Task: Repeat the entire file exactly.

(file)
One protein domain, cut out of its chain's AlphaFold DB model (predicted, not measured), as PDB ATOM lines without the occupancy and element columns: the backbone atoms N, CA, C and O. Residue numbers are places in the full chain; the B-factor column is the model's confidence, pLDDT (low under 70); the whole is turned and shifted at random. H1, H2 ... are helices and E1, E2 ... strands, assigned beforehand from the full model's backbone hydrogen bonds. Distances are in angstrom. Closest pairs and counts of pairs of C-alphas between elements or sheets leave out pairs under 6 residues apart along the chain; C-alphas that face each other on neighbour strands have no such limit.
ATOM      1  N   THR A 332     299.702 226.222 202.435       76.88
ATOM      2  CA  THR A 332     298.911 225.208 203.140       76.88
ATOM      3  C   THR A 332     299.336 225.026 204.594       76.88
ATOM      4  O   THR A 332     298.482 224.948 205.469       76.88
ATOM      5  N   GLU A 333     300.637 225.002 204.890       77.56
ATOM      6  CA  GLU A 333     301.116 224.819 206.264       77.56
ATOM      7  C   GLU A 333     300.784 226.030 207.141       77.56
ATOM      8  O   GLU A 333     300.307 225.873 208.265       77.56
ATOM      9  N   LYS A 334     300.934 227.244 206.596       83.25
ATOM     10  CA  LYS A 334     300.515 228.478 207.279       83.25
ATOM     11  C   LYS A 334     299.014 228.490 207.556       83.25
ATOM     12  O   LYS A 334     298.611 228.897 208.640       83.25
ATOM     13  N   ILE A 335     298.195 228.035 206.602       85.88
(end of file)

One protein domain, cut out of its chain's AlphaFold DB model (predicted, not measured), as PDB ATOM lines without the occupancy and element columns: the backbone atoms N, CA, C and O. Residue numbers are places in the full chain; the B-factor column is the model's confidence, pLDDT (low under 70); the whole is turned and shifted at random. H1, H2 ... are helices and E1, E2 ... strands, assigned beforehand from the full model's backbone hydrogen bonds. Distances are in angstrom. Closest pairs and counts of pairs of C-alphas between elements or sheets leave out pairs under 6 residues apart along the chain; C-alphas that face each other on neighbour strands have no such limit.
ATOM      1  N   THR A 332     299.702 226.222 202.435       76.88
ATOM      2  CA  THR A 332     298.911 225.208 203.140       76.88
ATOM      3  C   THR A 332     299.336 225.026 204.594       76.88
ATOM      4  O   THR A 332     298.482 224.948 205.469       76.88
ATOM      5  N   GLU A 333     300.637 225.002 204.890       77.56
ATOM      6  CA  GLU A 333     301.116 224.819 206.264       77.56
ATOM      7  C   GLU A 333     300.784 226.030 207.141       77.56
ATOM      8  O   GLU A 333     300.307 225.873 208.265       77.56
ATOM      9  N   LYS A 334     300.934 227.244 206.596       83.25
ATOM     10  CA  LYS A 334     300.515 228.478 207.279       83.25
ATOM     11  C   LYS A 334     299.014 228.490 207.556       83.25
ATOM     12  O   LYS A 334     298.611 228.897 208.640       83.25
ATOM     13  N   ILE A 335     298.195 228.035 206.602       85.88